The pictures of containers with arms at the Tema harbour went viral on social media last week, creating fear and panic about the security implication for the country.
It is refreshing that the Customs officials have cleared the air about the importation of the arms, affirming that it was done under the laws of the country by an accredited agent for a controlled-use and not for any criminal activities.
Clearly, the government imports ammunition from credible sources from abroad for the national armoury, for the defence and security of the country.
Also some individuals and private organisations are licensed to undertake such a venture under secured environment.
We understand that about 640 million of Small Arms and Light Weapons (SALW) are in circulation globally, with about 30 million in circulation within the West African sub-region.
Unfortunately, some of these weapons are in the hands of armed bandits, which they use to foment trouble.
It is estimated that each year, about eight million new arms and between 10 and 15 million rounds of ammunition are manufactured, projecting that there are enough bullets to shoot everyone in the world, not even once, but twice.
Security experts have established that the accumulation and proliferation of weapons across the West African sub-region, is fuelling protracted violent conflicts with high fatalities, violent crimes, non-state terrorist campaigns, violation of human rights, including rape, torture and kidnappings, with dire consequences for the peace and security of the sub-region.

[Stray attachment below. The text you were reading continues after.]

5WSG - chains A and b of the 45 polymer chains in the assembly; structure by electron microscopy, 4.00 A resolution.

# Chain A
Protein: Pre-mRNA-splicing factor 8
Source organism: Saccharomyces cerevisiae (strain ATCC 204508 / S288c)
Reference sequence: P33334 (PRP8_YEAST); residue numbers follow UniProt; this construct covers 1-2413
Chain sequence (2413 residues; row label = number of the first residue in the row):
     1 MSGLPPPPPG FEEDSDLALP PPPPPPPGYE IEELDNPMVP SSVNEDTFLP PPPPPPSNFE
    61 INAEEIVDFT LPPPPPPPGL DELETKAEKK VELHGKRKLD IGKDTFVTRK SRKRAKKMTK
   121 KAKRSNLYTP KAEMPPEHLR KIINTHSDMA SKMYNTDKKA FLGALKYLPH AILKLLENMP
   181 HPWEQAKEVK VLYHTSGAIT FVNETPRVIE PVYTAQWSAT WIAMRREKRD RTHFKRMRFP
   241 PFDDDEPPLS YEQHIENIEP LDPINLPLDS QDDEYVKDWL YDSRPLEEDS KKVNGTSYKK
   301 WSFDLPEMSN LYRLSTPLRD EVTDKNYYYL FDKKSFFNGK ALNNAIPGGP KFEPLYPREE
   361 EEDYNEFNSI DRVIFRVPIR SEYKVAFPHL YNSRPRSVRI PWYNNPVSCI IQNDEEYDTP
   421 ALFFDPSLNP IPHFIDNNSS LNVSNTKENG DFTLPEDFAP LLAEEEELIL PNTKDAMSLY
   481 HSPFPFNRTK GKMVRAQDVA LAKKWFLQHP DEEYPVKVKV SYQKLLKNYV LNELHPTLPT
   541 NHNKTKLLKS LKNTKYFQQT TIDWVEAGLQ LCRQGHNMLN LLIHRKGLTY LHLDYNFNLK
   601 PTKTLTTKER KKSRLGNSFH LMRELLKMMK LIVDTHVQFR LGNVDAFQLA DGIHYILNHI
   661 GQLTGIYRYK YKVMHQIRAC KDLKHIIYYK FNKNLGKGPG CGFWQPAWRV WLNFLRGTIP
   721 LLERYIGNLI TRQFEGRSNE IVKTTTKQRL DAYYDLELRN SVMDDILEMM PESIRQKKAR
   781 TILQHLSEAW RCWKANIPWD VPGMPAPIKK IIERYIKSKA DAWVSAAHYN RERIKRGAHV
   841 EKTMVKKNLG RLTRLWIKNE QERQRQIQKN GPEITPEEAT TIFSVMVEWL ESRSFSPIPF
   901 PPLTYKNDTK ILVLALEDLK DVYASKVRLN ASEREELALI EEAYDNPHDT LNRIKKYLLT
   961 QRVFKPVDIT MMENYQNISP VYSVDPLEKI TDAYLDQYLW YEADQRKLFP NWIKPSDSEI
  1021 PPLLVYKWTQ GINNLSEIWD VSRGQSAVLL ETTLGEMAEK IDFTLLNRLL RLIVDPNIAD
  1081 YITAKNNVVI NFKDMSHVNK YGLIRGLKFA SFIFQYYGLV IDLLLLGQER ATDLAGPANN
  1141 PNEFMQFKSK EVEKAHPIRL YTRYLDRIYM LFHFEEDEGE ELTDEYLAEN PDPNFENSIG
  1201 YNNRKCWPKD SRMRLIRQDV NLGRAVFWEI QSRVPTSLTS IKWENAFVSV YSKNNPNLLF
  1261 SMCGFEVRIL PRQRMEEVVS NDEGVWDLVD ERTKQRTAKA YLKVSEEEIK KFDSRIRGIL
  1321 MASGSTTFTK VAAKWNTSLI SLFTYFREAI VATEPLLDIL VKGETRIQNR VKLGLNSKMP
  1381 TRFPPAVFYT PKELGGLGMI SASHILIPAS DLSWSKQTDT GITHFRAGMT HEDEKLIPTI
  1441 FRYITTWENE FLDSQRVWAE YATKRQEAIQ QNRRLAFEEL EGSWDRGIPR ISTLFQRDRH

Given this scary situation, Ghanaians have reasons to raise eyebrows about the importation of arms into the country, even if is for good reasons, given that the ammunition could slip into wrong hands.
It is against this background, that the Ghanaian Times considers the political twists to the recent importation of the arms as unnecessary.
Sincerely, such issue of national interest must be handled with circumspection, in order not to generate fear and panic.
Already, Ghana engages in legitimate arms deals, as part of international trading.
Indeed, trade in arms is a lucrative business on the international scene, as evident by the fact that authorised international trade in arms and ammunition exceeds $7.1 billion annually.
What should be the greatest concern of every Ghanaian is the issue of illicit arms trade, in view of the peace and security concerns in the sub-region.
We have porous borders in the sub-region that serve as a safe route for organised criminal gangs to move about illicit arms across our borders.
We all need to ensure effective monitoring and control of firearms, to ensure the rights of the citizenry to safety, public health and human security.
But the government and the opposition parties can give a greater impetus to arms control through the Parliamentary Select Committee on Defence and the Interior.
We must not let politics divide us on matters of peace, security and stability of the country!